I've promised photos from my recent trip to Australia. Here are some of my favorites so far, along with some brief commentary about the places we visited. Click on any photo to zoom in.
Great Ocean Road
I flew into Melbourne by way of San Francisco. Melbourne—which sits on the southeastern coast of Australia, in the state of Victoria—reminded me of San Francisco in some ways. We got a rental car as soon as we landed and headed for Great Ocean Road, in some ways Australia's version of California's Route 1. Great Ocean Road hugs the southeastern coast of Australia through mountain passes, scenic cliffs, beach towns, and historic lighthouses.
I was only able to spend a day in Melbourne, but it was by far the favorite city we visited. Melbourne had a certain spirit and vitality that felt unmatched by any of the other cities we saw. Citygoers enjoying their mid-afternoon coffee brought life to narrow alleyways. Trams crisscrossed the central business district on tracks laid more than a century ago, and several streets in the urban core were entirely closed to cars in order to make way for trams, cyclists, and pedestrians. Culinary establishments opened their windows and doors to the streets, seemingly integrating private space into the public sphere.
Over and over, the sense I immediately got was that Australia—at least compared to the U.S.—better embraces a notion of the public. Infrastructure that might otherwise be sparse in American cities dotted Melbourne and all the cities we visited, from the little things like public seating and restrooms to the big investments like parks and transportation.
That optimism is a bit too shallow, though; after all, Australia is far from free from the grip of privatization. Driving into Melbourne from Great Ocean Road, we passed what some pretty major construction projects. Google quickly helped me figure out that Transurban, an infrastructure company that builds, operates, and manages toll roads largely in Australian cities, was behind those projects. Transurban collects tolls on the roads it builds, often for many decades or more, through contracts it signs with local governments. Want to guess where else Transurban builds and manages toll roads?
That's right: an Australian company built and profits from the toll lanes on I-95 and I-395 from Stafford, Va. to the Pentagon and on I-495 from National Harbor, Md. to Tyson's Corner, Va. (Coincidentally, while I was in Australia, Transurban actually dropped its bid to construct new toll lanes starting on I-495 and I-270 from Tysons through to Gaithersburg, Montgomery County.) I'll stop there, but I'm always happy to talk about privatization.
We had a free day and I wanted to get a taste of small-town Australia, so we decided to spend a night in Orange, New South Wales. (Sydney is the major city located in NSW; we'd visit Sydney later during our trip.)
I went on a sunrise hike at Mt. Canobolas State Reserve, and it might just have been my favorite moment of the trip. This was one of the rare moments where the views somehow feel more breathtaking in retrospect than they did in the moment. I'll let the photos speak for themselves, but the endless layers of hills and ridges that fade off into the horizon—as if they has been painted—made these views particularly unique.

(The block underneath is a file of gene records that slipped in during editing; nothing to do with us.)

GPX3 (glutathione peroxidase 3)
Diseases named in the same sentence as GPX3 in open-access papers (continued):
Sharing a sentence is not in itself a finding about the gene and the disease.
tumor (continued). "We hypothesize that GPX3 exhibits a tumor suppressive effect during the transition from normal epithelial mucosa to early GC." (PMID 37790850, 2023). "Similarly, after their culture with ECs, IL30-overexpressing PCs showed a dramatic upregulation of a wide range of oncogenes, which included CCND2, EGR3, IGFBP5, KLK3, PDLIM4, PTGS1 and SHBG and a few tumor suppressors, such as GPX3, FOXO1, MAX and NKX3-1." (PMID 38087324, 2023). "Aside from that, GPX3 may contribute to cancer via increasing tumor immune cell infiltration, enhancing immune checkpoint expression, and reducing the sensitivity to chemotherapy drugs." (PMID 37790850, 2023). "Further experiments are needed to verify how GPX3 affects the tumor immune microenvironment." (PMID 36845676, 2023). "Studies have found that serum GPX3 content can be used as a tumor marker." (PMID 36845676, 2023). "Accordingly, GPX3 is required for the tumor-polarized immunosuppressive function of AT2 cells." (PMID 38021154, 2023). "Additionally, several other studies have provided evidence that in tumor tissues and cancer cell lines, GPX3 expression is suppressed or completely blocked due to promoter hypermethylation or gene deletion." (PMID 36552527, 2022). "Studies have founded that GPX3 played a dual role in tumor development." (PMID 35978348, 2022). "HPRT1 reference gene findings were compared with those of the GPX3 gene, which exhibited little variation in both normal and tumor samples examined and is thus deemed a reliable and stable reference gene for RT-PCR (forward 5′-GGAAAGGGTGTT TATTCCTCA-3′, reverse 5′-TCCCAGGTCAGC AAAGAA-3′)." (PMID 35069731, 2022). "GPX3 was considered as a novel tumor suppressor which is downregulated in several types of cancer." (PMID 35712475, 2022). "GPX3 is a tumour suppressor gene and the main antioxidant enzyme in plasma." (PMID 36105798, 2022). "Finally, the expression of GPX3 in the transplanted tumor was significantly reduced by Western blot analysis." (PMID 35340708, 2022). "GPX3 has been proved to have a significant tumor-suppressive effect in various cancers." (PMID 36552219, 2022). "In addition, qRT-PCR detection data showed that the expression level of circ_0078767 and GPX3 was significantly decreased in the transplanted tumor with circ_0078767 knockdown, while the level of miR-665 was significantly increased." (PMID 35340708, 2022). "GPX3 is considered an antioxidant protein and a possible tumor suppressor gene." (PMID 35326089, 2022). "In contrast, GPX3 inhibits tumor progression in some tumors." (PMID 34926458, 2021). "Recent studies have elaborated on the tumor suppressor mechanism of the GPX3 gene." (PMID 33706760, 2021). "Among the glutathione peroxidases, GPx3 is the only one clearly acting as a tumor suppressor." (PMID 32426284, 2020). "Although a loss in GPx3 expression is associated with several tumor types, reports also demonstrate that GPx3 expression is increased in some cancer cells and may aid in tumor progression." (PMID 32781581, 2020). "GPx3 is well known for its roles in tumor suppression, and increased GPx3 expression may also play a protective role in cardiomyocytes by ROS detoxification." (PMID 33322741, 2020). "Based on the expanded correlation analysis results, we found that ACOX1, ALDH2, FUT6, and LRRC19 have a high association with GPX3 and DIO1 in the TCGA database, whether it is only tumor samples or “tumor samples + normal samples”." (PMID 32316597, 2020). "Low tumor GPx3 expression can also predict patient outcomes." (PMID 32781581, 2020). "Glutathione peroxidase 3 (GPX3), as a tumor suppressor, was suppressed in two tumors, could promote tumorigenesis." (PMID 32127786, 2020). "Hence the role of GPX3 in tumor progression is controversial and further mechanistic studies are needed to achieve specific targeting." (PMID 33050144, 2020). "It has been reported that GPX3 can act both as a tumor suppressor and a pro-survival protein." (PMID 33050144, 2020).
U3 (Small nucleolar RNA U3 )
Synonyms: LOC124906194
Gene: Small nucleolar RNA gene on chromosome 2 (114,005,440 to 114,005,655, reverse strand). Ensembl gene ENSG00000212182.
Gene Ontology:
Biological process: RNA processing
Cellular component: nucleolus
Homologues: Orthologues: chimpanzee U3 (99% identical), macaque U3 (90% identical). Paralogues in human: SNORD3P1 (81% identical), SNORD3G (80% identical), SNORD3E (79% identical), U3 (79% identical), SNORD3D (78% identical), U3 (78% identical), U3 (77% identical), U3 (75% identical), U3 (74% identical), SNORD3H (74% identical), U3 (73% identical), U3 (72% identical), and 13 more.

Gold Coast, located in the southeastern tip of the northern state of Queensland, is best known for its many beaches. It's located just over an hour south of Brisbane, the major city that anchors the Southeastern Queensland region and the next stop of our trip. In addition to being a vacation town, Gold Coast is also where many Brisbanites come to spend their weekends.
The sunrises certainly didn't disappoint.
In the next two photos, the little dots in the water are all surfers—despite it being just 6:15 a.m.
Gold Coast is also just an hour away from Lamington National Park and Springbrook National Park, both known for their natural waterfalls. We didn't make it to Lamington and I didn't get any great photos of the waterfalls, but if you zoom into the first photo, you can actually see the buildings of Gold Coast in the far background.
The main attraction in Brisbane—and our first stop—was Lone Pine Koala Sanctuary, where visitors can feed kangaroos and hug koalas.
Brisbane is a pretty cool city in itself. In particular, Brisbane has really good bike infrastructure. In the photo below, the zigzag path that's raised over the river is actually a multi-use cycling trail. And there are several pedestrian- and cyclist-only bridges over Brisbane River. Surprisingly, however, we didn't see any municipally-backed bikeshare systems in Australia in the vein of DC's Capital Bikeshare or New York's Citi Bike systems.
We biked around Brisbane using Beam—a commercial e-bike service similar to Lime—and my bike breaking down midway really made me miss the convenience of Capital Bikeshare.
Sydney was the last stop of our trip. Located in the state of New South Wales, it's Australia's largest and perhaps most global city, comparable to the likes of New York, London, and Shanghai.
Just look at all the trains departing from the main Central station!
We tried to hit all the major destinations. We saw the Sydney Symphony Orchestra perform at the Sydney Opera House, walked around the Chinatown Night Market, and getting a taste of Sydney's Fish Market. I had lots of fun chasing different angles of the Sydney Opera House at sunrise and sunset—and perhaps got on my friends' nerves a bit with my early-morning alarms.